NASA and its international partners have agreed to send two crew members to the International Space Station (ISS) for a one-year stay to collect data for long-term spaceflight missions. The new mission will also open up seats on the Russian Soyuz for sale to tourists, with one popular singer already signed up.
One American astronaut and one Russian cosmonaut will launch and land in a Russian Soyuz spacecraft with an expected mission start in 2015. The year-long mission will enable scientists to gather more information and insight on how the human body reacts and adapts to a zero gravity environment. Data from the expedition will help reduce the risks associated with future exploration to destinations such as asteroids and Mars.
Over the 12 years of space station operations, scientists have gained data on the effects of microgravity -- don't call it Zero-G around them -- on bone density, muscle mass, strength, vision and other aspects of human physiology. The year-long stay will allow for a better look at the effects and trends as the body adopts.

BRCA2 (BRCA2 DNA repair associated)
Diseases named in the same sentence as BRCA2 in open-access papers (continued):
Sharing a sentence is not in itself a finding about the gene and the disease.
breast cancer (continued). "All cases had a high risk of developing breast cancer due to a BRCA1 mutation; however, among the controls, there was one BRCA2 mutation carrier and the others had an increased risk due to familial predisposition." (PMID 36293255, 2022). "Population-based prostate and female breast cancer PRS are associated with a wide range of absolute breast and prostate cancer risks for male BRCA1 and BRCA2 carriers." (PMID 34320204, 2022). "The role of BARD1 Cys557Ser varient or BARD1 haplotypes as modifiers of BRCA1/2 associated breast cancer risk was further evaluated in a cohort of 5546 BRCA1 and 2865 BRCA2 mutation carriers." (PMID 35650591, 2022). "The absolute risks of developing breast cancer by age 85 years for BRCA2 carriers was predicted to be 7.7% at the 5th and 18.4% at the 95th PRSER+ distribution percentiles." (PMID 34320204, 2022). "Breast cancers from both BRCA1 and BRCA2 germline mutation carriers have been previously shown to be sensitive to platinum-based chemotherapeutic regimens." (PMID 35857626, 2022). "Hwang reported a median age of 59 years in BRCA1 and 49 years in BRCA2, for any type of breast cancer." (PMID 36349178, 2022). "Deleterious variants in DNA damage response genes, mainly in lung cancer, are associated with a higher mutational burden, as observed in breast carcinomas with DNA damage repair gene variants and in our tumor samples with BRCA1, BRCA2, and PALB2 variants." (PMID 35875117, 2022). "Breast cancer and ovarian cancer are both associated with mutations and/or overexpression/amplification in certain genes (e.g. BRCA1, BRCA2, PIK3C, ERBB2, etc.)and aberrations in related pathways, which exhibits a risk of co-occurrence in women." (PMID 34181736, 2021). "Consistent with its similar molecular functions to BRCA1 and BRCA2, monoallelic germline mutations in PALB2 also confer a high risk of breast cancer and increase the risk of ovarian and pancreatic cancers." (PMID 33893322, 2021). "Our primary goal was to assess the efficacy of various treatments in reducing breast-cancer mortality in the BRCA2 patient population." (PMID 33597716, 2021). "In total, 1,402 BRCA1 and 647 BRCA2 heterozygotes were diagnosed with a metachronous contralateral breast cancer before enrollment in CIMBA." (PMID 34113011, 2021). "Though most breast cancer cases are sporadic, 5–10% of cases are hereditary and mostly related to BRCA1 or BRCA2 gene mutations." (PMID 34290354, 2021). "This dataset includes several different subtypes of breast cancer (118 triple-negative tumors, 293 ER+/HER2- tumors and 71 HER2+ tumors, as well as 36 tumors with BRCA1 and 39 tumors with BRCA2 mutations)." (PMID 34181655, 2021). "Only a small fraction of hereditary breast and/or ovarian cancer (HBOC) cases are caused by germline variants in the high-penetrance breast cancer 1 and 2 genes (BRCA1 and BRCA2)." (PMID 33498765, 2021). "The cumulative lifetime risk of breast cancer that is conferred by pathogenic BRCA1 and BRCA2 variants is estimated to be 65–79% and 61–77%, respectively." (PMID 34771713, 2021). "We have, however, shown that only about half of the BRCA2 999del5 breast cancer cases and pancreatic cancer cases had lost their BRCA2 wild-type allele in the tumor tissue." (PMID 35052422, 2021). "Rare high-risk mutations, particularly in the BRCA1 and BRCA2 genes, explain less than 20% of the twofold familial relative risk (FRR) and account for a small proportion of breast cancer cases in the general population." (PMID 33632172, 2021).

The 2015 expedition will also serve as a test bed for future technologies. A crew announcement is expected to occur sometime in the next few weeks, but finding volunteers out of NASA's astronaut corps won't be hard. With the retirement of the space shuttle last year, flight opportunities are now limited until commercial crew launch services start running in the second half of the decade -- 2015 to 2017, depending on who's talking and the amount of money being provided for spacecraft development.
Putting two people on ISS for a year when the normal crew rotation is between four to six months also just happens to free up seats in the Russian Soyuz for other passengers. Singer Sarah Brightman, best known for starring in "Phantom of the Opera," has reportedly paid the Russian space agency Roscosmos more than the NASA contract rate of around $51 million to get a trip to the ISS sometime in 2014 or 2015. Post-shuttle, there haven't been any extra tourist seats available, so Brightman may have forced the issue of a year-long mission in essence by outbidding NASA for a seat.
During the late 1980s through the 1990s, six cosmonauts logged stays of over 300 days on board the Mir space station. Valeri Polyakov holds the record for longest mission time, having spent over 437 days in orbit from January 8, 1994 through March 22, 1995. Instrumentation and procedures on ISS should allow scientists to gather more medical data and details than the earlier Mir missions.
Edited by Brooke Neuman